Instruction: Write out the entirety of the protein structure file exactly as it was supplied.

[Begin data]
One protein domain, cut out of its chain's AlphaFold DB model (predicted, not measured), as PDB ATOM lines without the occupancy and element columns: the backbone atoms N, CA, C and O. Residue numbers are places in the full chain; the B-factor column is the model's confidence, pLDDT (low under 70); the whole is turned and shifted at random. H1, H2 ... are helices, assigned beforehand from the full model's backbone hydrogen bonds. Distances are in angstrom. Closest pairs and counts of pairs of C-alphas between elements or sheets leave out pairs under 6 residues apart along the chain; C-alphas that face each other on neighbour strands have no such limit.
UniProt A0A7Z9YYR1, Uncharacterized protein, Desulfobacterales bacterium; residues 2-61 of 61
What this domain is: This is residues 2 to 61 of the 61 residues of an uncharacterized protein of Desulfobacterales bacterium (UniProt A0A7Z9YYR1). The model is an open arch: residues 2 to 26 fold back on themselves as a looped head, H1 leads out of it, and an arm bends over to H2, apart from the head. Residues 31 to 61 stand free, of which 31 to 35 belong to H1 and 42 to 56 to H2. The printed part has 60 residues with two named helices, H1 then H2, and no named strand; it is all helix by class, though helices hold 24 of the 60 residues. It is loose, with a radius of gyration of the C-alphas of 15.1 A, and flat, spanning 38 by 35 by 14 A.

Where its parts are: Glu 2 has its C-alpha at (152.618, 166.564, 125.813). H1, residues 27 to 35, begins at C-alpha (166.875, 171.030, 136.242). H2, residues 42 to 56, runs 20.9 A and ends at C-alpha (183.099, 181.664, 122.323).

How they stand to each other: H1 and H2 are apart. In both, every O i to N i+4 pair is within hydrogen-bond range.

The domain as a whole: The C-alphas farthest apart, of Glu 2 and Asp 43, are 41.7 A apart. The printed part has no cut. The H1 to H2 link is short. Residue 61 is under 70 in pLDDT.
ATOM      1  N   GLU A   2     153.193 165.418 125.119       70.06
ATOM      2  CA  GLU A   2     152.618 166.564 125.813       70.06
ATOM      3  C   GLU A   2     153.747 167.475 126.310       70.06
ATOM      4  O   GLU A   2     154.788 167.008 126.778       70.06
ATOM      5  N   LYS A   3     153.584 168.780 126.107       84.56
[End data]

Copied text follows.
One protein domain, cut out of its chain's AlphaFold DB model (predicted, not measured), as PDB ATOM lines without the occupancy and element columns: the backbone atoms N, CA, C and O. Residue numbers are places in the full chain; the B-factor column is the model's confidence, pLDDT (low under 70); the whole is turned and shifted at random. H1, H2 ... are helices, assigned beforehand from the full model's backbone hydrogen bonds. Distances are in angstrom. Closest pairs and counts of pairs of C-alphas between elements or sheets leave out pairs under 6 residues apart along the chain; C-alphas that face each other on neighbour strands have no such limit.
UniProt A0A7Z9YYR1, Uncharacterized protein, Desulfobacterales bacterium; residues 2-61 of 61
What this domain is: This is residues 2 to 61 of the 61 residues of an uncharacterized protein of Desulfobacterales bacterium (UniProt A0A7Z9YYR1). The model is an open arch: residues 2 to 26 fold back on themselves as a looped head, H1 leads out of it, and an arm bends over to H2, apart from the head. Residues 31 to 61 stand free, of which 31 to 35 belong to H1 and 42 to 56 to H2. The printed part has 60 residues with two named helices, H1 then H2, and no named strand; it is all helix by class, though helices hold 24 of the 60 residues. It is loose, with a radius of gyration of the C-alphas of 15.1 A, and flat, spanning 38 by 35 by 14 A.

Where its parts are: Glu 2 has its C-alpha at (152.618, 166.564, 125.813). H1, residues 27 to 35, begins at C-alpha (166.875, 171.030, 136.242). H2, residues 42 to 56, runs 20.9 A and ends at C-alpha (183.099, 181.664, 122.323).

How they stand to each other: H1 and H2 are apart. In both, every O i to N i+4 pair is within hydrogen-bond range.

The domain as a whole: The C-alphas farthest apart, of Glu 2 and Asp 43, are 41.7 A apart. The printed part has no cut. The H1 to H2 link is short. Residue 61 is under 70 in pLDDT.
ATOM      1  N   GLU A   2     153.193 165.418 125.119       70.06
ATOM      2  CA  GLU A   2     152.618 166.564 125.813       70.06
ATOM      3  C   GLU A   2     153.747 167.475 126.310       70.06
ATOM      4  O   GLU A   2     154.788 167.008 126.778       70.06
ATOM      5  N   LYS A   3     153.584 168.780 126.107       84.56